The main index closed up 0.5% on Friday, with stocks seen benefiting in either scenario all rising in the last session before the election. The Taiwan dollar ended little changed Friday, rising for an eighth week in its longest winning streak since 2013.
The presidential election isn’t the only choice facing voters: The battle for control of Taiwan’s top lawmaking body could end up being more consequential in Saturday’s elections. If the electorate returns Tsai to the presidential office but gives the KMT a majority in the legislature, it will likely lead to four years of political acrimony and deadlock. The reverse could also be true.
A Japanese colony for the first half of the 20th century, Taiwan came under the control of China’s Nationalist government after World War II. It became a refuge for Chiang Kai-shek and his troops as they fled the Communists at the end of China’s civil war.
Under Tsai, Taiwan has aligned itself more closely with the U.S., interrupting eight years of closer ties with China under her predecessor Ma Ying-jeou. At stake in this election is whether Taiwan continues to move closer to the U.S. or reverts to an economic policy focused on opening more to China’s markets, as advocated by Han.
While there’s no sense of an open conflict between China and Taiwan, a Tsai victory would likely see Beijing increase efforts to conduct cyberattacks, invest in Taiwan’s media and restrict tourist visas, according to Jonathan Sullivan, director of the University of Nottingham’s China programs.
“In response, Tsai will continue to diversify Taiwan’s economy by looking to Southeast Asia and continue to cultivate close ties with informal allies, especially the U.S. and Japan,” he said.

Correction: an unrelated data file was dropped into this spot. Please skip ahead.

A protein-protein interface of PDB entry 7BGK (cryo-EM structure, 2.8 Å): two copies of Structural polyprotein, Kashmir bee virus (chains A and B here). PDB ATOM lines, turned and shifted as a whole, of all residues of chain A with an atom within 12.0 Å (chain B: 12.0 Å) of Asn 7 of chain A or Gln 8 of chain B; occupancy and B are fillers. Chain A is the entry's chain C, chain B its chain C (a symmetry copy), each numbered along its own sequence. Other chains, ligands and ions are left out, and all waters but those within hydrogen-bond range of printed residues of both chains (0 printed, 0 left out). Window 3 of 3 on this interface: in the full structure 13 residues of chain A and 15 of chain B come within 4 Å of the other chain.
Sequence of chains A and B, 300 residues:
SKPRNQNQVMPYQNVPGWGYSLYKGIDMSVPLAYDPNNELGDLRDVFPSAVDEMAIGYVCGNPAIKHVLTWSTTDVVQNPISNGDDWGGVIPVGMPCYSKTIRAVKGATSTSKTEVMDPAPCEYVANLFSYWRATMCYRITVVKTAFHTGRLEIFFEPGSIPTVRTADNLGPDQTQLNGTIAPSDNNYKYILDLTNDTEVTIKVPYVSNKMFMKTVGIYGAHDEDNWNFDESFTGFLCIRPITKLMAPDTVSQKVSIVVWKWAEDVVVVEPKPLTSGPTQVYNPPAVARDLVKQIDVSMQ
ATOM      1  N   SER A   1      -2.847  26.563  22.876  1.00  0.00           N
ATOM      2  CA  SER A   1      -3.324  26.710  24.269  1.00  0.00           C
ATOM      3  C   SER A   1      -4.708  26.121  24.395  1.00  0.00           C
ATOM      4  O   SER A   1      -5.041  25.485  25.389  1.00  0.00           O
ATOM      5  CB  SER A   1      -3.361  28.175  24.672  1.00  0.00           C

Taiwan’s room to maneuver between the world’s two main economic powers may be diminishing. U.S. efforts to ensure it maintains the technological upper hand by restricting Chinese access to cutting-edge computer chips and components could weigh on the likes of Taiwan Semiconductor Manufacturing Co., the island’s largest company. Its two biggest customers are Apple Inc. and Huawei Technologies Co.
China, meanwhile, is increasing pressure on Taiwan to enter talks about eventual unification. In a speech directed at the Taiwanese public last year, Chinese President Xi Jinping said Taiwan’s separation from China could not be allowed to continue from generation to generation.
The most recent example of alleged Chinese meddling came on Thursday. Australia’s The Age newspaper reported that a senior KMT member attempted to coerce self-confessed Chinese spy Wang Liqiang, with both threats and financial incentives, to recant claims he had helped organize Chinese efforts to spread disinformation in Taiwan against Tsai.
The KMT official involved, Alex Tsai -- no relation to the president -- denied The Age report in a briefing in Taipei on Thursday. He countered that Wang was instead a DPP asset, paid by the ruling party to invent claims of Chinese influence operations against the Taiwanese government. The DPP countered by demanding the KMT explain whether it’s working with the Chinese government
(Updates with vote tally)
--With assistance from Ryan Edward Chua and Adela Lin.
To contact the reporters on this story: Samson Ellis in Taipei at email@example.com;Cindy Wang in Taipei at firstname.lastname@example.org;Debby Wu in Taipei at email@example.com